Aerospace & Defense
Innovation and collaborative, synchronized program management for new programs
MET S.p.A is a global leader in the production of helmets for professional cyclists. The MET name has become a synonym for accuracy, reliability, efficiency and sustainable development.
Since 1987, MET SpA (MET) has been an innovator in the production of helmets for road cycling and mountain biking. Based in Talamona, Italy, near Sondrio, the company is a global industry leader in its domain, serving markets across Europe, Australia, New Zealand, Japan and the Far East, Canada, United States and Central America. A privately-owned company, MET’s founders are still active in supervising the technical and sales operations of the company, including the new Bluegrass brand dedicated to the “Gravity” market segment. The MET catalog features a comprehensive product offering, from children’s helmets to specialized products for professional and avid cyclists.
With a focus on specialization and continuous innovation, MET has gradually implemented product development processes that largely distinguish the company from many of its competitors, which are still constrained to methods that MET abandoned about ten years ago. Matteo Tenni, a product engineer at MET, explains. “Traditionally, the creation of a new model started from sketches drawn by a designer on paper. Then, the preferred shape was selected and the designer prepared a prototype, again manually, a full-scale resin model, which was used as a reference to develop pilot tooling to mold early samples for product verification and certification testing. With such a process, the designer’s experience was critical to the visual appearance of the final product, but subsequent laboratory tests on the helmet structure might reveal significant defects and lead to even radical modifications. Much time and huge resources were necessary, with a development cycle of 12-14 months, based on a trial-and-error method.”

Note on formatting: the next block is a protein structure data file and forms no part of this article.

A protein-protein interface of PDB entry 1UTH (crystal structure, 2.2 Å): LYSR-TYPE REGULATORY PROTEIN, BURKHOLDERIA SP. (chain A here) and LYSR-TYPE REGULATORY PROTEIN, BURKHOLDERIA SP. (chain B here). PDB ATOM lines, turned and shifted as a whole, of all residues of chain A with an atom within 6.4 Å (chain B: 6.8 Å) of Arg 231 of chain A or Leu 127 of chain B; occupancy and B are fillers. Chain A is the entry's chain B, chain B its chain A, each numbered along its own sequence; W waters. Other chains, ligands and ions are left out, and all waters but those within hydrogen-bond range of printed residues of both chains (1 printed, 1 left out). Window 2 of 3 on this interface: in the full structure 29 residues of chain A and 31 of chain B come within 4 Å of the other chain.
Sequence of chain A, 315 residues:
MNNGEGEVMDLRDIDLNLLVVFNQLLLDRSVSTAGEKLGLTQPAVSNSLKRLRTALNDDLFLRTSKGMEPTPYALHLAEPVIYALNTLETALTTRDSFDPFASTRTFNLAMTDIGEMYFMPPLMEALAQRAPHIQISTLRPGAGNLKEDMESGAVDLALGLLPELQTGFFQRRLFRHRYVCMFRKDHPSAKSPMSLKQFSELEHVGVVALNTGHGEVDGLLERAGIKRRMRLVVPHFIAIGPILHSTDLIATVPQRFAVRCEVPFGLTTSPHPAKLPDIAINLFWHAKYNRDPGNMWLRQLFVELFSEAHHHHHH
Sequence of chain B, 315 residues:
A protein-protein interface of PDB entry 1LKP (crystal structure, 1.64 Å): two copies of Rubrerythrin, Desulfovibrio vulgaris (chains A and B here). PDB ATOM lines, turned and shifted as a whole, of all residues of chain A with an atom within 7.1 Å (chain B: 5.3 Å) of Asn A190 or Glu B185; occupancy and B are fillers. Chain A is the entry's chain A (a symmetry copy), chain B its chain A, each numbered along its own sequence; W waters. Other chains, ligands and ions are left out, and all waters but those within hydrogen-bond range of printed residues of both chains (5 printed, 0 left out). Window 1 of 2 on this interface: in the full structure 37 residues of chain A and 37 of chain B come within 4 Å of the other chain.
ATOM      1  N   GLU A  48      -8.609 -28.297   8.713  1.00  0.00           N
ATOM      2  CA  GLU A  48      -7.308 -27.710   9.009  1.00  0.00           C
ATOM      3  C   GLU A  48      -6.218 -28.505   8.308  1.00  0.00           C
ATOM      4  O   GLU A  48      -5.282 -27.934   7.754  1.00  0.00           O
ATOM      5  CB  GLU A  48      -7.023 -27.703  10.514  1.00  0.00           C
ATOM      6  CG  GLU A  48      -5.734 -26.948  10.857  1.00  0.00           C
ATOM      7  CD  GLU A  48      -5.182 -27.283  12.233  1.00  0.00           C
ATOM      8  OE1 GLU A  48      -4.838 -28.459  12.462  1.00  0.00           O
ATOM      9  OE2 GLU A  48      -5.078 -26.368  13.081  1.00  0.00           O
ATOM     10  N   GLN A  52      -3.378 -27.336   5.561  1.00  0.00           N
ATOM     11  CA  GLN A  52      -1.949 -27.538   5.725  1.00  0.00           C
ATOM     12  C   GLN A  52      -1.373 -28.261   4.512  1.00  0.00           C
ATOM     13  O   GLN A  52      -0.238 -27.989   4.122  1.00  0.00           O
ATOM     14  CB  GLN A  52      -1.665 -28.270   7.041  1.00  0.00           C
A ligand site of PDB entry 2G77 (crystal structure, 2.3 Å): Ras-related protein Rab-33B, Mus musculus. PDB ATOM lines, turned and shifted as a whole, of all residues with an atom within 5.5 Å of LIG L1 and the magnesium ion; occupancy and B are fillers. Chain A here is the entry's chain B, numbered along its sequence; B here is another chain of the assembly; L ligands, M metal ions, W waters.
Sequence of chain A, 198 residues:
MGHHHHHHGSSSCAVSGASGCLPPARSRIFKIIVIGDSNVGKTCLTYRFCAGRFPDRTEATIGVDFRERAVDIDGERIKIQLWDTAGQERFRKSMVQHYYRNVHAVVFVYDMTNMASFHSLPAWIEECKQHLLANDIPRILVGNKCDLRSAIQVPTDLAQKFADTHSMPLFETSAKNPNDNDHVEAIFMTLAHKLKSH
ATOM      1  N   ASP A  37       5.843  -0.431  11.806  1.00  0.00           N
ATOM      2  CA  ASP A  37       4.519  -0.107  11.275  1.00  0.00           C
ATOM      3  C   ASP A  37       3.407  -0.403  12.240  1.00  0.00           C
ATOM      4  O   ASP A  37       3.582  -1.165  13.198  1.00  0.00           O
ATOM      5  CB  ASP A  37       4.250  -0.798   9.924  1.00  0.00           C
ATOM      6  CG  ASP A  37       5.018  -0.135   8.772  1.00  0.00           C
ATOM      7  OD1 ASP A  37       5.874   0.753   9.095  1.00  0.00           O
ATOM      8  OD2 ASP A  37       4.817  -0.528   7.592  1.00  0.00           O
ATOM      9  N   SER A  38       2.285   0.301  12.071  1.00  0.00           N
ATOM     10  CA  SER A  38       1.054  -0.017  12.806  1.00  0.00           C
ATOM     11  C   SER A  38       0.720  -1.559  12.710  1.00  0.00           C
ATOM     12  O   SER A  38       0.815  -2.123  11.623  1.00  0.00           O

For these reasons, MET explored virtual design. While giving the designer the freedom to express his vision and creativity in hand-drawn sketches, the introduction of 3D computer-aided design (CAD) software eliminated the manual production of the model. This enabled the manufacture of the first model directly from the geometry of the original sketch reproduced using CAD. “In addition to structural considerations, the availability of a detailed virtual model is a significant step forward, as it allows the designer to check the feasibility of manufacturing tooling and to make the necessary decisions to optimize large-scale production,” says Tenni. “You can also perform product certification tests virtually, without any investment in producing pilot tooling and without having to wait for production tests and verifications on early samples.”